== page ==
Dusti Bongé Gulf Coast foliage sketch

Artists are a function of their surroundings. Claude Monet painted Paris and its environs, then Giverny after moving there. Paul Cezanne’s returned to Mont Sainte-Victoire, which he could see from his home in Aix-in-Provence, throughout his career. Dusti Bongé painted the Gulf Coast.

In this installment of SeeGreatArt’s partnership with the Dusti Bongé Art Foundation, we have a sketch of the local area, Biloxi, MS for Dusti. Analysis of the artwork, as always, comes from Dusti Bongé Art Foundation Executive Director Ligia M. Römer.

Dusti Bongé, Black Hardbound Artist Sketchbook – p.91 c. 1980, mixed media on paper, 8 1/4” x 5 1/4”

One of the perks of living here on the coast (Biloxi, MS) is that the climate and annual rainfall make for an exceedingly lush natural environment, albeit it a rather humid one, which brings with it some less desirable aspects (like mold on your shoes in the closet).

Mostly, though, the abundance of natural green is soothing, cooling, and, according to some psychological studies, even anxiety reducing.

Dusti Bongé lived surrounded by the rich array of vegetation that makes up the coast’s flora. Her immediate surroundings presented its full range from live oaks, to bamboo, to magnolias, to palm trees, to sunflowers, to banana trees and so on. This lush atmosphere permeated her everyday life.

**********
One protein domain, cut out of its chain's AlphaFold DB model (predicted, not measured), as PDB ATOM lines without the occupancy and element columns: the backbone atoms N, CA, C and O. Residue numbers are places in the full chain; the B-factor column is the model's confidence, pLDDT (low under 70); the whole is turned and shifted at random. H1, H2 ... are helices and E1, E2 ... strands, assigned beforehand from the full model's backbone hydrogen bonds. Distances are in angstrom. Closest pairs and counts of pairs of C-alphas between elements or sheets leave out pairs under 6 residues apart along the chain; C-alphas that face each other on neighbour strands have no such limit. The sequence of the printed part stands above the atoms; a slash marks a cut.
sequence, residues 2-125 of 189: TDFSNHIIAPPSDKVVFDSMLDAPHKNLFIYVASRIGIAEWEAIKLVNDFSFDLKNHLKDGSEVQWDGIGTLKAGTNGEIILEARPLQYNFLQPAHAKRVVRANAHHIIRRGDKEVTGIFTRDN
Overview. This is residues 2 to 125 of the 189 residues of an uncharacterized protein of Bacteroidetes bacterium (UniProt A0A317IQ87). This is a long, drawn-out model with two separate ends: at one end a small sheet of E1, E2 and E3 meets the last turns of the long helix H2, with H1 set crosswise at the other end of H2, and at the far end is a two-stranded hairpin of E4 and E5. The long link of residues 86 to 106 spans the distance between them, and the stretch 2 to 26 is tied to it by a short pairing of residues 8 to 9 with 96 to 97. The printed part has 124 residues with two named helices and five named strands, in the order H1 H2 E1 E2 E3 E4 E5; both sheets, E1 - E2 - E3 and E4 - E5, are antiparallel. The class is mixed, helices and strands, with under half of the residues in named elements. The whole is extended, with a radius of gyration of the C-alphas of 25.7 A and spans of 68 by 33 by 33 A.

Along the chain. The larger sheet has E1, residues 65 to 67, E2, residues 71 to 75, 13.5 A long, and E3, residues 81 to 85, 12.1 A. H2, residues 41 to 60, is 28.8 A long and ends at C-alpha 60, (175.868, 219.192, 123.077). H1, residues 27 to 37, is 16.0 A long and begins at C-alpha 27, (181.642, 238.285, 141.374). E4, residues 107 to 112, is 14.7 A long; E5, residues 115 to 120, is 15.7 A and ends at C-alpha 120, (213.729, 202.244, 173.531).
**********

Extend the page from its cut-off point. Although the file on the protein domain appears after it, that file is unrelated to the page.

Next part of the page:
As such, it inevitably influenced her art, especially with her studio having huge window walls looking out onto the yard. Here, the light streaming in was filtered through the soothing hues of the greenery outside.

This sketch, even though there is no color, nonetheless captures with a few simple lines and basic shading what that daily environment was like. The sketch appears layered.

First, outlined in pencil, one can see the broad long leaves of the banana tree and some vague structures in the background. Next, Dusti applied several swaths of charcoal across the page hinting at the patterns of light and shade coming through the tree canopy. Finally, the composition is topped those off with dark charcoal lines accenting some parts of the banana trees, outlining a somewhat spiky plant to the lower left, presumably a palmetto, and hinting at the foliage of the trees in the top right and left of the drawing.

This sketch, with minimal marks, thus shows the unique range of temperate to subtropical plants that flourish here.

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